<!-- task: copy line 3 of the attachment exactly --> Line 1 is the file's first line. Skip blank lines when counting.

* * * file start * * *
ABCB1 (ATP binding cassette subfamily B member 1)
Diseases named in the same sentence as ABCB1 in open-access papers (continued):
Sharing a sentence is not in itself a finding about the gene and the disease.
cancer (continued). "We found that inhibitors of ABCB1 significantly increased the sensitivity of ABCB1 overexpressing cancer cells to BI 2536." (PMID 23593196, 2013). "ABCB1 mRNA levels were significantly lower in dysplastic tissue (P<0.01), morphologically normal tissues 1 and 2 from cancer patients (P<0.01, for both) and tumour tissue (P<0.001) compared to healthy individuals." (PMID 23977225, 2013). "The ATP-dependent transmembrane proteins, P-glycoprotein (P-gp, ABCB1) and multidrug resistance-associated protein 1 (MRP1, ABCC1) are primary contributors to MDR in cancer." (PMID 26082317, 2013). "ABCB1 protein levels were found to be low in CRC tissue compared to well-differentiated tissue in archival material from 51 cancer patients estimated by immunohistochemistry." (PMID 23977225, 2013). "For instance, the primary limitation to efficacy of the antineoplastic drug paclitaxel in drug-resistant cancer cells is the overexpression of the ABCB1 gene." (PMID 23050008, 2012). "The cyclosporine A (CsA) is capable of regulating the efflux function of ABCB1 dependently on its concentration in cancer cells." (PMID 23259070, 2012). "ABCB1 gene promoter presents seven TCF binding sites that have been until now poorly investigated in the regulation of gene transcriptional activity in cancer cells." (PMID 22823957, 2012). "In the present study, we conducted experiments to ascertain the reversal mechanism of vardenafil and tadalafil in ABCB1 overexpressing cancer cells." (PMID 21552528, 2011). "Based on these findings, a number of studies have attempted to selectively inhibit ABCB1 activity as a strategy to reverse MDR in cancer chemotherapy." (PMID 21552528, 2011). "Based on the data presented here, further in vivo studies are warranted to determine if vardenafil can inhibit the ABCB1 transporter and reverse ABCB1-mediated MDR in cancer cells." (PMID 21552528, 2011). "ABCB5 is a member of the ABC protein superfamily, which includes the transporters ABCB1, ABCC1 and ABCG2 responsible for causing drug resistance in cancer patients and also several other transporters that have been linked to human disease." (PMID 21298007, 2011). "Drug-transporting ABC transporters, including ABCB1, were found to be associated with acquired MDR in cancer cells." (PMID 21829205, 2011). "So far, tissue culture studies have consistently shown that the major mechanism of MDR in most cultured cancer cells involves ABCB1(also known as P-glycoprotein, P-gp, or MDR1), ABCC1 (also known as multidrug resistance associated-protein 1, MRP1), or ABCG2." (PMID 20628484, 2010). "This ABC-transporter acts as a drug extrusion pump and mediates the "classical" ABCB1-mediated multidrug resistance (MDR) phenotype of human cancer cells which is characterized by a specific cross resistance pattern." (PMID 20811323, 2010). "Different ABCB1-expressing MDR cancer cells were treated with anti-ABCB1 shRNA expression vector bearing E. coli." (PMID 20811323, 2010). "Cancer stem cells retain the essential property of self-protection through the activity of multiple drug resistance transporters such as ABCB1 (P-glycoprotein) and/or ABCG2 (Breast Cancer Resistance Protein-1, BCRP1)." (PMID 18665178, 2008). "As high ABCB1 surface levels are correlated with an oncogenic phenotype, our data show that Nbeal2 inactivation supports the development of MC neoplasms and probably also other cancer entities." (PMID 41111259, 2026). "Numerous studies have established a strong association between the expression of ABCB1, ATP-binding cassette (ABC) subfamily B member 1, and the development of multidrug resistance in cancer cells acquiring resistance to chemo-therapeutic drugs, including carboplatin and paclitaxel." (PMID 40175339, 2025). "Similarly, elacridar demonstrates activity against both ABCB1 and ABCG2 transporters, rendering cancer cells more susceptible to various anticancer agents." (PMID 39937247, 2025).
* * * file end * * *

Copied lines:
Sharing a sentence is not in itself a finding about the gene and the disease.